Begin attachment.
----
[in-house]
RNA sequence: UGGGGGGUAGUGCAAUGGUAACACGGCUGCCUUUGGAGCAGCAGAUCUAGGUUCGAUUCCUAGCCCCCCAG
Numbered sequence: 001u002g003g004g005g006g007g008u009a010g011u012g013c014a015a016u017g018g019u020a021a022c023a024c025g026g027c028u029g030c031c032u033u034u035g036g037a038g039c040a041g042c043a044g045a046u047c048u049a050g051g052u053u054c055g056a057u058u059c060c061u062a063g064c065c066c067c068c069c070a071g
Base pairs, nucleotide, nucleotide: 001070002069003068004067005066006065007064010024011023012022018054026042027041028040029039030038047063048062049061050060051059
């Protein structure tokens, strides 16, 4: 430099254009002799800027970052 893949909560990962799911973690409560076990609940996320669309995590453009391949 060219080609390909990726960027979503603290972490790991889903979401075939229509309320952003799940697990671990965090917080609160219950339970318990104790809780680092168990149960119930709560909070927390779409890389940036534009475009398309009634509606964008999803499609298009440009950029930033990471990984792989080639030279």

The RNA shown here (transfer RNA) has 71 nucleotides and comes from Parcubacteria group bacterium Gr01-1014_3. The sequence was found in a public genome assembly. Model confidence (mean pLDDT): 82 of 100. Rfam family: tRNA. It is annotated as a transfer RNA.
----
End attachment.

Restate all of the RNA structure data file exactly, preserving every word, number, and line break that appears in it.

[in-house]
RNA sequence: UGGGGGGUAGUGCAAUGGUAACACGGCUGCCUUUGGAGCAGCAGAUCUAGGUUCGAUUCCUAGCCCCCCAG
Numbered sequence: 001u002g003g004g005g006g007g008u009a010g011u012g013c014a015a016u017g018g019u020a021a022c023a024c025g026g027c028u029g030c031c032u033u034u035g036g037a038g039c040a041g042c043a044g045a046u047c048u049a050g051g052u053u054c055g056a057u058u059c060c061u062a063g064c065c066c067c068c069c070a071g
Base pairs, nucleotide, nucleotide: 001070002069003068004067005066006065007064010024011023012022018054026042027041028040029039030038047063048062049061050060051059
């Protein structure tokens, strides 16, 4: 430099254009002799800027970052 893949909560990962799911973690409560076990609940996320669309995590453009391949 060219080609390909990726960027979503603290972490790991889903979401075939229509309320952003799940697990671990965090917080609160219950339970318990104790809780680092168990149960119930709560909070927390779409890389940036534009475009398309009634509606964008999803499609298009440009950029930033990471990984792989080639030279």

The RNA shown here (transfer RNA) has 71 nucleotides and comes from Parcubacteria group bacterium Gr01-1014_3. The sequence was found in a public genome assembly. Model confidence (mean pLDDT): 82 of 100. Rfam family: tRNA. It is annotated as a transfer RNA.